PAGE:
Ian Kinsler makes his debut, and more from the boxes

By Jason Wojciechowski on April 4, 2006 at 7:42 PM

I refuse to talk further about the Oakland debacle last night. It makes me sick to my stomach.

Instead, let's take a stroll through the rest of the Opening Day (Part 2!) box scores.

  • I got to watch the Red Sox beat Texas 7-3. I don't particularly like either team (Boston's a big-money behemoth, Texas is a dumb big-money team), so my rooting was based solely on divisonal standing concerns: Texas = AL West = boo! Curt Schilling was somewhat sharp. He wasn't great, and while his two runs in seven innings are fine, I wouldn't advise throwing so many pitches (117) next time out if he wants to keep going deep into games.

    The only other item of note for me is that Ian Kinsler made his major league debut at second base for the Rangers. He got a hit in his first time up, at which point he should have retired.

  • Baltimore beat the Devil Rays 9-6 as Scott Kazmir got slapped around for six runs in four innings. Eleven baserunners (three of them on walks) isn't going to endear you to anybody, Scott.

    The Orioles hit four homers and featured a lineup that had Ramon Hernandez, not exactly a punchless wonder, batting ninth. Hernandez, one of those ex-A's I like to root for, went 3-3 (all singles) with a walk.

  • In the "who cares" series, Detroit beat Kansas City 3-1. I should be nicer, because there are a few people who apparently picked Detroit to be in the playoff hunt. I don't see it, not with the Twins, White Sox, and Indians ahead of them, but Kenny Rogers sure put up an ace line last night: six innings, one run, 81 pitches. Rogers got more attention last year for the cameraman incident, but let's not forget that he's been a really nice pitcher for a really long time. This is his 18th season in the majors, yet he's had just three years where his ERA+ was under 100. Some teams are happy to have LAIMs (League Average Innings Munchers) in their rotation, but Rogers brings some kind of ALAIM flair to the table.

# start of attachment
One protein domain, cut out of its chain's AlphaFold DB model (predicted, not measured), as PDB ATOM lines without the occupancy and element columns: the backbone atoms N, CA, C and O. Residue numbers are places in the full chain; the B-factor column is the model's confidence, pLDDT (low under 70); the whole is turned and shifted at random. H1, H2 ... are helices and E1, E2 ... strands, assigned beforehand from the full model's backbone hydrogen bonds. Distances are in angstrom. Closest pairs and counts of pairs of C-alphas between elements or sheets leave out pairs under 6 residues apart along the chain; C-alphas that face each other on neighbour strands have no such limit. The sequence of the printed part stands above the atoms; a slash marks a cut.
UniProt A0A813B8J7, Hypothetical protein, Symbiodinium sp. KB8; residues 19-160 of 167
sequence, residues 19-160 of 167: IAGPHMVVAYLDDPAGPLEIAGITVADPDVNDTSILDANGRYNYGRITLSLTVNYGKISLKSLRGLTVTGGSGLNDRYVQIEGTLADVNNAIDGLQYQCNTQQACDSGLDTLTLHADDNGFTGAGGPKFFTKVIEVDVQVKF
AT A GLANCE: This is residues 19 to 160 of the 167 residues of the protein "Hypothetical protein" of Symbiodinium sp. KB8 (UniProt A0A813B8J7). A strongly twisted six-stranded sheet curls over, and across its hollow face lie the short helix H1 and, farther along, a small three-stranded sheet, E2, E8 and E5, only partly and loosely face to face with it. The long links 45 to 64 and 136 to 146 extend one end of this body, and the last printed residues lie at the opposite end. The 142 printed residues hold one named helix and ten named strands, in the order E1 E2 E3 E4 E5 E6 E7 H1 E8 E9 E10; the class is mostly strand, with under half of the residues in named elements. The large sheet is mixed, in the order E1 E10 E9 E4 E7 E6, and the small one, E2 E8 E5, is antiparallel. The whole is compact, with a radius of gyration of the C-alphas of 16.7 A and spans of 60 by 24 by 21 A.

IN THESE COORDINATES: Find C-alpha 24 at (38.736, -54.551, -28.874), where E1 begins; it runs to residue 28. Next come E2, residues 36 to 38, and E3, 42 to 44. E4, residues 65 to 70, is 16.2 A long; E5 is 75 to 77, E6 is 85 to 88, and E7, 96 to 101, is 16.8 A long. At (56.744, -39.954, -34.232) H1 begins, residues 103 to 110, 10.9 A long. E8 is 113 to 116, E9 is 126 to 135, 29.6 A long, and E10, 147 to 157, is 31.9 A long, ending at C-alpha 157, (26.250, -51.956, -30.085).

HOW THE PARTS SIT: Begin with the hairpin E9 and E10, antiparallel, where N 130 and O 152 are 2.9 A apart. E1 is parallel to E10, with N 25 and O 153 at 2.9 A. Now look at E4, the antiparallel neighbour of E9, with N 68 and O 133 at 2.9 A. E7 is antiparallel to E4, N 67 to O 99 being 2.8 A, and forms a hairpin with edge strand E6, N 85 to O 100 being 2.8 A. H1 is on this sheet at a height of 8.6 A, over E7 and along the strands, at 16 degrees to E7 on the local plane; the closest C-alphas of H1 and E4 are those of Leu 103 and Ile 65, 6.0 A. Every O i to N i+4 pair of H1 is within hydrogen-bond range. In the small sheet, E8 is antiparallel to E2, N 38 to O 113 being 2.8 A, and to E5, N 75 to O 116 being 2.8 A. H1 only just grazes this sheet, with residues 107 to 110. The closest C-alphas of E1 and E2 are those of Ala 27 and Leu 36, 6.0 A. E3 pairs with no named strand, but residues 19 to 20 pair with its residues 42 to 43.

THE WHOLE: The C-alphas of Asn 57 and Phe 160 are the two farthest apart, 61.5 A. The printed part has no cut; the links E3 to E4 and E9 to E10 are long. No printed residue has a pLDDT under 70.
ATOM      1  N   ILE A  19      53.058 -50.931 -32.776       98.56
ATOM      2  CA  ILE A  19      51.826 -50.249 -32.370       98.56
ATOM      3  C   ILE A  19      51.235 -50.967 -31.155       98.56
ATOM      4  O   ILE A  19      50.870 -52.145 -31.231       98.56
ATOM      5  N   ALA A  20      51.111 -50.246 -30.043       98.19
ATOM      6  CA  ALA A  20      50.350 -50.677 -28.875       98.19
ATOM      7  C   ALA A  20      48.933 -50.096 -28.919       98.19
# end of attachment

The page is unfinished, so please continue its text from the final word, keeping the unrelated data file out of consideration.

• The Angels were the only AL West team to start the year 1-0, beating Seattle 5-4 by scoring two tie-breaking runs in the top of the ninth, then withstanding a Roberto Petagine solo homer in the bottom half.

    Petagine gets the award for "best start to the year" since that clutch homer came in a pinch-hit appearance and gave the top of the M's order a chance to try to scratch out the one more run they needed. Kenji Johjima also had a nice start to his major league career, popping a homer in his second at-bat. That immediately assures the Mariners that Johjima will out-homer Jason Kendall this year.

  • The new-look Mets got off to a good start, beating Washington 3-2 behind a solid six-inning performance by Tom Glavine.

    Xavier Nady is another rooting interest of mine: I'm glad to see he went 4-4 with a pair of doubles.

    It's going to take a while to get used to seeing "A Soriano LF" in the boxscores. Of course, as soon as we've all adjusted, he'll get traded to Seattle or somewhere, and they'll move him back to the infield.